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Meet the New Director of the Fund for Animals Wildlife Rehabilitation Center

Ali Crumpacker traveled from South Africa to San Diego to take her new job

  • Ali Crumpacker hit the ground running when she took over as director of the Fund for Animals Wildlife Rehabilitation Center. The HSUS

Last summer, Ali Crumpacker spent 12 hours a day riding on the back of a Jeep in South Africa, tracking lions, cheetahs, hyenas, and other wild creatures at the De Beers Venetia Limpopo Nature Reserve.

Her international tour as a volunteer wildlife conservation researcher ended in September, and she returned to her home in San Diego, California. Crumpacker had just four days to recuperate before her next adventure: Taking over as the new director of the Fund for Animals Wildlife Rehabilitation Center in Ramona, California—one of five animal care centers operated by The Humane Society of the United States.

Naps are for cats

Instead of watching the pride of seven wild lions she’d been privileged to observe in South Africa, she now helps look after Sansom, the Wildlife Center’s resident lion, and Sheba, the resident mountain lion—both rescued from the entertainment industry.

These California cats have something in common with their wild African brethren, Crumpacker says: Like all cats, they like mostly to lie around and nap.

Crumpacker, on the other hand, is in constant motion at the 13-acre facility in Northern San Diego County. She takes over for long-time Wildlife Rehabilitation Center Directors Chuck and Cindy Traisi, who retired after 25 years.

Caring for coyotes

The center is licensed as a wildlife shelter, and cares for native and non-native wild animals that have been confiscated by the California Department of Fish and Game. This summer, Crumpacker relates, the center took in a coyote who someone illegally kept and tried to raise as a pet dog. The man was caught when he brought the coyote to a pet store to buy treats, and he is scheduled to go on trial soon.

The coyote spent a month at the center. But since he is too familiar with humans ever to be safely released back into the wild, center staff found him a new home at the Moonridge Zoo.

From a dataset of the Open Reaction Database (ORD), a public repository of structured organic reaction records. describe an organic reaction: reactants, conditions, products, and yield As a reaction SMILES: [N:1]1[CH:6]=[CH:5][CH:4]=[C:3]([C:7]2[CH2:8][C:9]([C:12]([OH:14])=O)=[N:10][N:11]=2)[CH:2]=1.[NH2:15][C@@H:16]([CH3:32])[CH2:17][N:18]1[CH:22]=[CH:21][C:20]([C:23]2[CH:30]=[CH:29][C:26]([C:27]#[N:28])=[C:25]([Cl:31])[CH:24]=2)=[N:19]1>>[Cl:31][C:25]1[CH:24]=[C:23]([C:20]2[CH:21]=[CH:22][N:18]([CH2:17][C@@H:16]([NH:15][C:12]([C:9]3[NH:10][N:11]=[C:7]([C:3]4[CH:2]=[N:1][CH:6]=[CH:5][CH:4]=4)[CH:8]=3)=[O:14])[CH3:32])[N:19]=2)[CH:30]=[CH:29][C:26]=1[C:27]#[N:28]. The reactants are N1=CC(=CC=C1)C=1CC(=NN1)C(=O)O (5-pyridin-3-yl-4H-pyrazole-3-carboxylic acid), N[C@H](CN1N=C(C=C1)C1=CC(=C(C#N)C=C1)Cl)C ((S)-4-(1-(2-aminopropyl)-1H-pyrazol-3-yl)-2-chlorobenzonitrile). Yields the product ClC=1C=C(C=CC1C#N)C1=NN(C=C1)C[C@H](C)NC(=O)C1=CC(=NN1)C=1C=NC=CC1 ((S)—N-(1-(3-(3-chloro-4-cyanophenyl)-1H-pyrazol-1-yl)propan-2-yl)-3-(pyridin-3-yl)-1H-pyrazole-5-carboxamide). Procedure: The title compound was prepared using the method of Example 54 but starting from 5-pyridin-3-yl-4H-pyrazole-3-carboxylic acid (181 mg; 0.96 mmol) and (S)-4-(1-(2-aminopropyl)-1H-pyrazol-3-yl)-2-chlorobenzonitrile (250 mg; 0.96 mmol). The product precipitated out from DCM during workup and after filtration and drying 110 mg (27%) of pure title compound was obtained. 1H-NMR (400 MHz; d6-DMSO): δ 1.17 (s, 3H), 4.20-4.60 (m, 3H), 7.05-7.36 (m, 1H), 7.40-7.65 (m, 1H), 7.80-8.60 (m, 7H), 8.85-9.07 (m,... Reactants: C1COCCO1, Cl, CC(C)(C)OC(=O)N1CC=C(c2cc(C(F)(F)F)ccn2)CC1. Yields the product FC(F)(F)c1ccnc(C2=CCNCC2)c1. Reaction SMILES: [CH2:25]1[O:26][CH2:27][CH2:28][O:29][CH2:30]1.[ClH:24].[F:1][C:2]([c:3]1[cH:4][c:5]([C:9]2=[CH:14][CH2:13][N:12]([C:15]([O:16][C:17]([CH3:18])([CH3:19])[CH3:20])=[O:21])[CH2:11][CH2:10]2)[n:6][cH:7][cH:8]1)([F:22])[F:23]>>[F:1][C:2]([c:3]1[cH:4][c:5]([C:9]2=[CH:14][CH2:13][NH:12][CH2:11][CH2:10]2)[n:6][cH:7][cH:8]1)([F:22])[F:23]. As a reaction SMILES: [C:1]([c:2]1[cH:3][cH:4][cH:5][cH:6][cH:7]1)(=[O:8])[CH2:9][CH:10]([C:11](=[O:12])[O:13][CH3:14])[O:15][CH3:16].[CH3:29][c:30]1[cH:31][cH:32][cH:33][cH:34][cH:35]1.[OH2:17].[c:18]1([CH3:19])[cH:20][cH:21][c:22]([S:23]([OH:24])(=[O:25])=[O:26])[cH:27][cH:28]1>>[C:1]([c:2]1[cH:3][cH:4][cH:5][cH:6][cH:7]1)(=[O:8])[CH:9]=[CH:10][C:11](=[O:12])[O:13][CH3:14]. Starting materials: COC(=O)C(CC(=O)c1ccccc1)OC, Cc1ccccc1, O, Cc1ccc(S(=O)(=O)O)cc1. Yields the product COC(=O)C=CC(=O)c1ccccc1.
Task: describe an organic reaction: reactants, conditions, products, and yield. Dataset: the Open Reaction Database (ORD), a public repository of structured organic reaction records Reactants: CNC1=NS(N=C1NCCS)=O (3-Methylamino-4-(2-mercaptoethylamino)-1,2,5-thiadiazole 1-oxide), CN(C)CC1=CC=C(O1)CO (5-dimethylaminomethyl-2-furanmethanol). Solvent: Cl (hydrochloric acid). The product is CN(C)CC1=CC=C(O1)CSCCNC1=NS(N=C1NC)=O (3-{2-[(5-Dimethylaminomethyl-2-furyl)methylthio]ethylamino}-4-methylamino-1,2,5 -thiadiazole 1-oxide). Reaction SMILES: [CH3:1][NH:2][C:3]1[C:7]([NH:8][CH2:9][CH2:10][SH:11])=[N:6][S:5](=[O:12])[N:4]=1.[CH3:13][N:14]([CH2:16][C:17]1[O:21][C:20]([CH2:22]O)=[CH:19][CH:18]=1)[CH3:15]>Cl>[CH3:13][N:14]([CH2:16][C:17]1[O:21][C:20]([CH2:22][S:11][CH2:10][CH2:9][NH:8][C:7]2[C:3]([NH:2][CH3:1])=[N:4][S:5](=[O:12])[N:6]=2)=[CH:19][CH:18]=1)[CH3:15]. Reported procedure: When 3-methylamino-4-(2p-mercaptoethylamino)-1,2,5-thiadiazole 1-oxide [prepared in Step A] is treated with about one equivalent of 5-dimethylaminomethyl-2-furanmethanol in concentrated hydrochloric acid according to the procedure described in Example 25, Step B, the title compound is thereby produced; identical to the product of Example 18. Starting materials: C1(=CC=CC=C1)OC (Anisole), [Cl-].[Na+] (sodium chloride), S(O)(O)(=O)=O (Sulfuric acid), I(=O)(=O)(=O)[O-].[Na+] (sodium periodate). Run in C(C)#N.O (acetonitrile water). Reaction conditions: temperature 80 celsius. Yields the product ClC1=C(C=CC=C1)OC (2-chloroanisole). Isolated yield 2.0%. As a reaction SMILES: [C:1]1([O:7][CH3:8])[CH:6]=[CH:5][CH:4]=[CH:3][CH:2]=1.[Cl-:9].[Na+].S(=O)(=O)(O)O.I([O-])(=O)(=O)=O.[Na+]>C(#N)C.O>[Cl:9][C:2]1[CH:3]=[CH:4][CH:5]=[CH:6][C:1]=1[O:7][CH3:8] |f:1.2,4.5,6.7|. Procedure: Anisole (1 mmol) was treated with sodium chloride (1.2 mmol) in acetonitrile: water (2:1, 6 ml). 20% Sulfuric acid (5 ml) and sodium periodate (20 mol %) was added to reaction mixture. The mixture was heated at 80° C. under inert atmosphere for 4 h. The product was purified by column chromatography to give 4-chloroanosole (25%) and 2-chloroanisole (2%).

This fall, one main order of business has been releasing orphaned coyotes back into the wild. The center’s staff and volunteers have been caring for 24 pups until they’ve grown strong enough to be released—so far, about half have been returned to the wild, and the rest will go soon.

“I’ve always been around animals”

A New Jersey native who has been involved in wildlife rehabilitation and education in Southern California since 2006, Crumpacker says her two immediate priorities at the center are beefing up the volunteer corps and renovating some of the animal enclosures.

She’s well prepared for her new job: Crumpacker holds a masters degree in Zoologic Administration from George Mason University and a bachelors in Environmental Studies from Ramapo College.

“I’ve always been around animals,” Crumpacker says. “I grew up on a farm in the Pine Barrens of New Jersey and we always had goats and chickens and horses. The family pastime was to go hiking in our back yard and look at wild things.”

She worked at a drive-through safari theme park and at zoos and nature centers, then landed a job as director of wildlife services at San Diego-based Project Wildlife in October 2006. She left that job in June 2010 to volunteer at the wildlife preserve in South Africa.

Ali and her husband, John, live in San Diego with their six pets—a dog, three cats, and two parrots—all of them rescues.

Did you know that The HSUS manages five animal care centers? Learn about HSUS animal care centers»

The HSUS is one of the largest and most diverse providers of direct animal care in the country. Our centers in Texas, Florida, California, Oregon, and Massachusetts provide relief and protection for sick, injured, abused, and abandoned animals. Learn more about our animal care centers.

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